And the ghost of that young shanty boy from off the Big Eau Claire.

Lead Vocal and Twelve-string Guitar – Lee
Mandola – Drew Carson
Bass – Jim Cox
Violin – Peter Seman
Mandolin – Don Stiernberg

Lament for the Lost Lake Sailors

Lament for the Lost Lake Sailors
© 2000, Lee Murdock, BMI
The empty feeling that enshrouds one upon
hearing of or bearing witness to loss can not be described in words. Music can come close
because it is a more emotional form of
communication than language. More universal, too. So here is a musical tribute to all of those lake sailors lost at sea, lost in their careers, lost in spirit, or lost from the pages of history.

Six-string Guitar – Lee
Second Violin – Rebecca Cormier
Cello – Kathy Cathey
Viola – Mark Foss
First Violin – Mary Stein

The Ward Line

The Ward Line
Traditional
This is a trucking shanty from the Walton
Collection at the University of Michigan. I first heard Dick Swain sing some of this song at the Mystic Sea Music Festival in 1996. As it turns out, Samuel Ward had a shipping company based out of Marine City, Michigan. They had the contract with the Cliffs Mining Company to haul copper and iron from the Upper Peninsula of Michigan down to Cleveland and other ports on the lower Lakes. He was not only a ship owner but, also, a staunch abolitionist who hired many black men to load and unload these shipments by hand. As described in this song, they would not have to do anything on the schooner or steamer at all during the voyage, but busted themselves continuously in port loading or unloading, using wheelbarrows, till the ship was ready to depart again. Many times, the duration of this task was not measured in hours, but in days. Also, the ships mentioned toward the end of this shanty were all at one time or another part of the fleet that was started by Samuel Ward, and known as the Ward Line.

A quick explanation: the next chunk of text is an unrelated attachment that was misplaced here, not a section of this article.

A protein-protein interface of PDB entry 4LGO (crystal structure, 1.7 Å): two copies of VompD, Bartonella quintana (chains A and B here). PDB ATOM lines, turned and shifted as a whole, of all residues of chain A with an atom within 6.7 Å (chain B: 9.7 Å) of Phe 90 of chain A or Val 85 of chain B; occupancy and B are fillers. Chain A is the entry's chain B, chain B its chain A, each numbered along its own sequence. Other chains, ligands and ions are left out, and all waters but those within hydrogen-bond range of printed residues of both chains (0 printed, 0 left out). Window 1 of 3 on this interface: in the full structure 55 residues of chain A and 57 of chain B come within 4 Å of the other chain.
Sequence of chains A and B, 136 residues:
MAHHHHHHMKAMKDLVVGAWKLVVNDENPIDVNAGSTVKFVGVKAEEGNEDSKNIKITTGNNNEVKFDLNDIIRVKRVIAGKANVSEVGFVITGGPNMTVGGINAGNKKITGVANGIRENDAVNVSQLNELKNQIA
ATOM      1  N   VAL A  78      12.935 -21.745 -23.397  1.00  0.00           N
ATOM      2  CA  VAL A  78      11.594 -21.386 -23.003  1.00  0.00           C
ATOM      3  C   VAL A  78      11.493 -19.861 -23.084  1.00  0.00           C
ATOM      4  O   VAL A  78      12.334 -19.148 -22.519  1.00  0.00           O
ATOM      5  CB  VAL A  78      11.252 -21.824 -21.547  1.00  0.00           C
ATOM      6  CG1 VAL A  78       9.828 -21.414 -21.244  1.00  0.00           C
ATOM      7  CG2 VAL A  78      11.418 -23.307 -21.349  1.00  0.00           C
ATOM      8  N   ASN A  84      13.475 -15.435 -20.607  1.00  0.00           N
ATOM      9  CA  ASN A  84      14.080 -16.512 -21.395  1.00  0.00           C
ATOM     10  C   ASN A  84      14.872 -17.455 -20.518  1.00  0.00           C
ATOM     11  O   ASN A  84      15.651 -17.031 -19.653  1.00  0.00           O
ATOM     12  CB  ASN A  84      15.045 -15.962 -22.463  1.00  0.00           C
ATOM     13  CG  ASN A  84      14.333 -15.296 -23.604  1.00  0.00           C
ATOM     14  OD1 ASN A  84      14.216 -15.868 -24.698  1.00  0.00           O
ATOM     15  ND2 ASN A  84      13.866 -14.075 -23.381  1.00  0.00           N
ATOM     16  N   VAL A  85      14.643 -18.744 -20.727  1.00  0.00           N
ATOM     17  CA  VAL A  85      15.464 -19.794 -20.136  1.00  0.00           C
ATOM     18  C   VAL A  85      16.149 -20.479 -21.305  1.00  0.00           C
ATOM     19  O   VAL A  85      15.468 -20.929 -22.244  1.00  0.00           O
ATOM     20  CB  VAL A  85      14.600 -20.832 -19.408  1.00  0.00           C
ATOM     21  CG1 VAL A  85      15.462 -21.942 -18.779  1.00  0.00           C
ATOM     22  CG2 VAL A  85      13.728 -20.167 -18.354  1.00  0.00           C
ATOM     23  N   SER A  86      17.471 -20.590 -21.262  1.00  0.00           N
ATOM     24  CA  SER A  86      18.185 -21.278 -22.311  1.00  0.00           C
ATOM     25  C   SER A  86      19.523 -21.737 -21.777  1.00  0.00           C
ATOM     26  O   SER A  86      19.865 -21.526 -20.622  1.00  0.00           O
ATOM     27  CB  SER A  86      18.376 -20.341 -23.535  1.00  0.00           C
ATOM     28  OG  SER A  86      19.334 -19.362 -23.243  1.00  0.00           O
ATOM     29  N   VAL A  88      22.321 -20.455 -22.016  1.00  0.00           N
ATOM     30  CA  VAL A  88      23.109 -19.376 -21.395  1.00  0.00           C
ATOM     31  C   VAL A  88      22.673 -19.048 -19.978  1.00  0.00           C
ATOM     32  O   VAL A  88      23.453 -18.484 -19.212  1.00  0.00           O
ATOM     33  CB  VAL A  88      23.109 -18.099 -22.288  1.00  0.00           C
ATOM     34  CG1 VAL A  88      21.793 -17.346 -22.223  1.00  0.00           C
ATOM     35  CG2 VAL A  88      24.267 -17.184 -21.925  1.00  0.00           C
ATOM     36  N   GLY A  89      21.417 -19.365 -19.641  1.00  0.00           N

The captain’s in the pilot house ringin’ the bell,
Tell me, who’s on the way, boys, who’s on
the way.
And the mate’s down ‘atween decks givin’ us some hell!
Tell me, where you goin’?

The mate he says,” No work on the ship,
Just lay around and enjoy the trip.”

The mate he says, “One trip up the lake,
Just set you up like a plutocrate.”

I’d rather be dead and lyin’ on the sand,
Than take another trip on the Old Black Sam.

Her smokestack’s black and her whistle’s brown,
And I wish, Oh Lord, I’d a-stayed in town.

I don’t mind workin’ by the light of the moon,
If the captain’ll give us a half-hour noon.

“Get along there Moses, your feet ain’t stuck,
Just hump your back and push that truck.”

“Get along there Moses, and push that truck,
By ‘n’ bye you’ll be dead and you’ll have good luck.”

Takes tons of copper to fill that hold,
“Step along there, Moses, or damn your soul. “

It’s work all night and work all day,
And all you’ll get is not half pay.

The mate says, “Sam I’ll raise your pay,
So now you get fifty cents a day.”

Roll them up that long gangplank,
It makes you thin, and lean, and lank.

Those city folks, they have gone to bed,
But we’ll push copper until were dead.

The captain gives us a tub of suds,
It burns your belly and rots your guts.

Just one drink from the captain’s tin,
And it makes you feel like committing sin.

Lucky boy, tickle that old banjo,
It lifts your heels and makes them go.

It makes me think of my Liza Lou,
When she hear the music, man, what she’ll do.

Lake Superior is colder than ice,
Fall off just once and freeze all your lice.

Lake Superior is big and rough,
And for this hauler, one trip’s enough.

The Ward’s bound up, the Moran’s bound down
And the John M. Nichol is hard aground.

The William H. Stevens is a-lyin’ ‘round the bend,
And all she’s doin’ is killin’ good men.

Now I’m a-going back to Detroit,
And no more workin’ both day and night.

Lead Vocal – Lee
Chorus – Mark Dvorak, Russ Hurst, Wally Koch, and Rob Williams.

Charles Conrad on the SS Badger

Charles Conrad on the S.S. Badger
© 1997, Alex Sinclair, SOCAN